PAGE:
A new health sciences center currently under construction at Sinclair Community College’s downtown Dayton campus is a result of the needs of the region’s hospitals.

The $31.5 million renovation and update of the existing Building 14 will add nearly 60,000 square feet of space and allow the school to consolidate most of its 41 health sciences degree and certificate programs into one space.

The ability to consolidate most of its health sciences programs under one roof is important because hospitals want health-care workers of the future to be able to work better in a team situations, says Rena Shuchat, Sinclair Community College’s dean of health sciences.

“They want our graduates to be able to understand the roles and responsibilities of other health-care professionals,” says Shuchat. “We need to be able to put them together in lab spaces to know how to train and be educated together.”

This new model of inter-professional education would be difficult under the current physical configuration with health sciences programs scattered across the 65-acre campus in nine separate buildings, says Shuchat. 

“We can’t do that across nine buildings,” she says. “Hence the new building.”

By having most of the health sciences programs in one building students can be trained in a holistic and cohesive way, says Adam Murka, Sinclair Community College’s director of public affairs. “Our nurses will graduate from our program already being used to working with their counterparts,” he says. “So when they get to the hospital setting that will be a much less painful sort of integration for the employer.”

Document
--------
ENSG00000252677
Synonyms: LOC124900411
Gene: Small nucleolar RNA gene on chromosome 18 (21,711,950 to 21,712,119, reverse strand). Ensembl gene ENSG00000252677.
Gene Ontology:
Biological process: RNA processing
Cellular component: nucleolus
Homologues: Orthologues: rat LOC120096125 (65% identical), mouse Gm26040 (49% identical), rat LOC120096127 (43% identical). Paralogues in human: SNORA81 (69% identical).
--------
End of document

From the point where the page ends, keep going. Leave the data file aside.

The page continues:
Not only will the new health sciences center allow for the inter-professional education model health-care organizations are seeking, it will also enable Sinclair Community College to produce more health-care graduates, says Madeline J. Iseli, Sinclair Community College’s vice president for advancement

“Clearly health care in the entire southwest region of Ohio is growing quickly,” says Iseli. “And we know we need to produce more health care professionals for the future.”

Sinclair is positioned perfectly to be able to produce more of those health-care professionals because of the school’s affordable tuition. “The No. 1 thing that the institution really provides here is an affordable pathway for health-care education,” says Murka. “There’s going to be huge job demand for these folks.”

Not only will the school be able to help fill the demand for more health-care workers, but the addition and update will also fill more of a demand for the school’s dental services for under- and uninsured patients.

“We’re providing about half a million dollars in dental hygiene care to the community each year with our dental hygiene students treating patients,” says Shuchat. “And we’re going to add five additional chairs in the new building so we will be a 25-chair clinic so we can see even more people,” she says.

The new health sciences center is expected to be completed in the fall of 2017. “Knowing that health care is growing so quickly we just feel a real sense of urgency that we need to get this up and running as quick as possible,” says Iseli.